Tutorial: Making a private space
(Well, as private as one can get in Second Life…)
One of the things that seems to concern many newbies (especially females) is the lack of privacy in Second Life. There are very few places where one can unpack boxes and try on clothes without other people walking by. Well, I’m afraid that the fact that anyone can use their camera to get into almost any place you might be means that privacy is something of an illusion, but nonetheless there are ways to maintain that illusion a little bit more.
One of those ways is to find a quiet sandbox and create a small, enclosed skybox that you can whiz up several thousand metres into the air, so you can open your boxes and get changed in peace. The higher you go, the less likely you are to be disturbed, although I can’t guarantee that someone won’t get nosey and start poking around. You can take your private skybox as high as you like, although the building limit is 4096m.
Hop behind the cut, where I will take you through a fully-illustrated complete beginners’ tutorial on making just such a private place.
WARNING: This post is image-heavy, and the images are quite large, to allow for the interface to be seen. I have optimised the images as jpegs, which should make them faster to load, but you might want to open the page and then go make a cup of tea while it loads ;)
First, you need to find a quiet sandbox. I suggest following this tutorial at a time when Second Life in general and the sandboxes in particular might not be so busy. So if you can get up early in the morning SLT you’ll find a lot less people at the sandboxes than usual.
I use Kaemi Sandbox. You can also try Skybeam Sandbox. Please be aware that your rezzed items and creations will not stay permanently in any sandbox. They will eventually be auto-returned to you (you’ll find auto-returned items in your inventory’s Lost and Found folder). The auto-return time could be three hours or more, and you’ll usually find it posted either around the sandbox itself or in its description.
I’ve tried to put all the instructive text on the images, to save having to type it all out above them as well. I find this way tends to be much easier to understand. Also, I’ve made this as detailed as I possibly can, so that even a complete novice at building should be able to follow it. So, without further ado, onward!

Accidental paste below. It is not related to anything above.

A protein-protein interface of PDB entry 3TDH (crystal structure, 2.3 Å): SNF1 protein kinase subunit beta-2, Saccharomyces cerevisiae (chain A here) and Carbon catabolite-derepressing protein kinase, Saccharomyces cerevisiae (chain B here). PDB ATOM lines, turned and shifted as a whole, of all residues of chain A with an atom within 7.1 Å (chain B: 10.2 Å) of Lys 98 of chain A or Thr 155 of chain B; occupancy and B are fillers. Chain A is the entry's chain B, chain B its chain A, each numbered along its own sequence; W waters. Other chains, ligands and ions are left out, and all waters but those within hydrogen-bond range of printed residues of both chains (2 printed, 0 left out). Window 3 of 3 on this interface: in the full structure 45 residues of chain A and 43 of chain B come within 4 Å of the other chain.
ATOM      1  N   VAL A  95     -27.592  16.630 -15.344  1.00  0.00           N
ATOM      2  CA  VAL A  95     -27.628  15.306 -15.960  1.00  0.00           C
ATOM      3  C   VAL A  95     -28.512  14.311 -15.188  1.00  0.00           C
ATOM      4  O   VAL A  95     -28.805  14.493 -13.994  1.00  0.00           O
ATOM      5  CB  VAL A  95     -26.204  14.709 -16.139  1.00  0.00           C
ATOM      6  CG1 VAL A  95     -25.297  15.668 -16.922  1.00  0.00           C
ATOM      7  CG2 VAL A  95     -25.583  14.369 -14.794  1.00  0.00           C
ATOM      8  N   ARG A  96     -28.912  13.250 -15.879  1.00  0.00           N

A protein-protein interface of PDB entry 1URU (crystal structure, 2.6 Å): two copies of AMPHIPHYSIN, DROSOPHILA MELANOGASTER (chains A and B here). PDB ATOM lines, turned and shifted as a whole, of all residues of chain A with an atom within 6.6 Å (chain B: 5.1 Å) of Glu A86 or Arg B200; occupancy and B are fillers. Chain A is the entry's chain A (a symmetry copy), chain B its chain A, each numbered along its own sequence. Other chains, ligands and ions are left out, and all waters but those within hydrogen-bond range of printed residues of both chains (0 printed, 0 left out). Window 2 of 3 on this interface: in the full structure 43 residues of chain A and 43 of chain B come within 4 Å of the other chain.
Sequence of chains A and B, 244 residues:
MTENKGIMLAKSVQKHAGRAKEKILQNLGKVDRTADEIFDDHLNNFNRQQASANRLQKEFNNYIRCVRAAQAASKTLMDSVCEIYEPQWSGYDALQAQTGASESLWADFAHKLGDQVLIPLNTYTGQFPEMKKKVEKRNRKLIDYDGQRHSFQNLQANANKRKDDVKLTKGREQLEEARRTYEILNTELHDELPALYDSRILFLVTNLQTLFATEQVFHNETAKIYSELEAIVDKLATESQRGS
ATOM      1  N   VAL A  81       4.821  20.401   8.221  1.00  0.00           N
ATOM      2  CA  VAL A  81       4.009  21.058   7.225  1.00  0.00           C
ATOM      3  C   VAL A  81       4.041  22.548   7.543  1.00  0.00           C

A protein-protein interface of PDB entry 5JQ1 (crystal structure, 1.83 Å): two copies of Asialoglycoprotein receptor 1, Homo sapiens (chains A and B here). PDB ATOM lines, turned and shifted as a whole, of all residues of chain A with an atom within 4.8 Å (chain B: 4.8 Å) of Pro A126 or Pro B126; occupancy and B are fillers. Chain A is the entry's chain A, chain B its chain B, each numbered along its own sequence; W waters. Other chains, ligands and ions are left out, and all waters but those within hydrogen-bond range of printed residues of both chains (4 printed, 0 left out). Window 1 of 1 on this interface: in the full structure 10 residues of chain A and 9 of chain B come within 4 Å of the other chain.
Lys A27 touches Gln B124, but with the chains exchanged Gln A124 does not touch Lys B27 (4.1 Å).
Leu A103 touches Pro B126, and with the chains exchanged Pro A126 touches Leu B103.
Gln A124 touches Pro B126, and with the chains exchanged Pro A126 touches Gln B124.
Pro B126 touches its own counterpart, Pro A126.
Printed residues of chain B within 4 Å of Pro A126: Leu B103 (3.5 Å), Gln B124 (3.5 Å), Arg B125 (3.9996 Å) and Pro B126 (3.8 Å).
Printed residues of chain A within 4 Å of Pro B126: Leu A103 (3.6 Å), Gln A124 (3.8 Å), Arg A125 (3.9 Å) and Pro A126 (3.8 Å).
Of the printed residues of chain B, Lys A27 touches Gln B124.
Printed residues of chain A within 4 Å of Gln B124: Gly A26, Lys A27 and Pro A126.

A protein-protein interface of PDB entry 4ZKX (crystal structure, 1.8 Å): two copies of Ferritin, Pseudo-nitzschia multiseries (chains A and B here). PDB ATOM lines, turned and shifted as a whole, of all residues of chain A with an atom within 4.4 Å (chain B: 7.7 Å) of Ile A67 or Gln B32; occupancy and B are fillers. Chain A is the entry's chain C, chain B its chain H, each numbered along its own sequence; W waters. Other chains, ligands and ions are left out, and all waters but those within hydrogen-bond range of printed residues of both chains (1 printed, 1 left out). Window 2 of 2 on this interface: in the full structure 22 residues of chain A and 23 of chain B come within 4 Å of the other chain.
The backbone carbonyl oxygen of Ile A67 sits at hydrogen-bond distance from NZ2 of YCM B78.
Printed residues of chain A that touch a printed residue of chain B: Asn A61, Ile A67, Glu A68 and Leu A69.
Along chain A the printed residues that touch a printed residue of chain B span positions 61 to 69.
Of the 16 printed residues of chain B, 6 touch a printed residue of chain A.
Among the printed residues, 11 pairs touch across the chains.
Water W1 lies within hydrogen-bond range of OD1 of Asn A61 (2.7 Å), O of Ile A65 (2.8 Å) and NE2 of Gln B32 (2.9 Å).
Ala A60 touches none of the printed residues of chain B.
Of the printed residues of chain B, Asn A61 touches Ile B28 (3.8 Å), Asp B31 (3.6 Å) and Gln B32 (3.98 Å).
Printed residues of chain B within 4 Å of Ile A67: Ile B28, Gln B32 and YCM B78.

If it’s not automatically available in the menus of your Second Life viewer of choice, the ‘Tools’ menu is accessible by holding CTRL and 3.
Forgot to put on this next image: you need to left-click the TOP of the platform, since that’s where you want the new platform to be ‘stuck’ to.
If you ensure that ‘Stretch Textures’ is also checked, it will be less hassle later on, with setting texture repeats:
If you didn’t have ‘Stretch Textures’ checked when you made the main walls (and they now look horribly distorted and stretched upwards) then look at the Vertical Texture repeat. You’ll need to set that to one when you set the horizontal ones to four.
Before you’re completely finished, just edit the skybox again, click that Magic Wand button, and uncheck the Copy Selected box. Otherwise, if you started creating more objects, you might end up copying other stuff!
And you’re done! You can now rez this skybox in any sandbox, sit on the cube inside, and set the height to whatever you want, for a private area to open boxes and get changed. Just find a posing stand (sometimes called an adjustment stand) in your inventory and drag out onto the floor of your skybox, and hop on that if you want to stay still while you change and adjust items.
In the next tutorial in this series (already screencapped, but I’m starving and need to cook dinner now!) I’ll show you how to make a photobooth with lighting that you can place inside this skybox, so you can take good-quality pics of yourself for blogging, Flickr, or uploading to help you identify what all those outfits look like!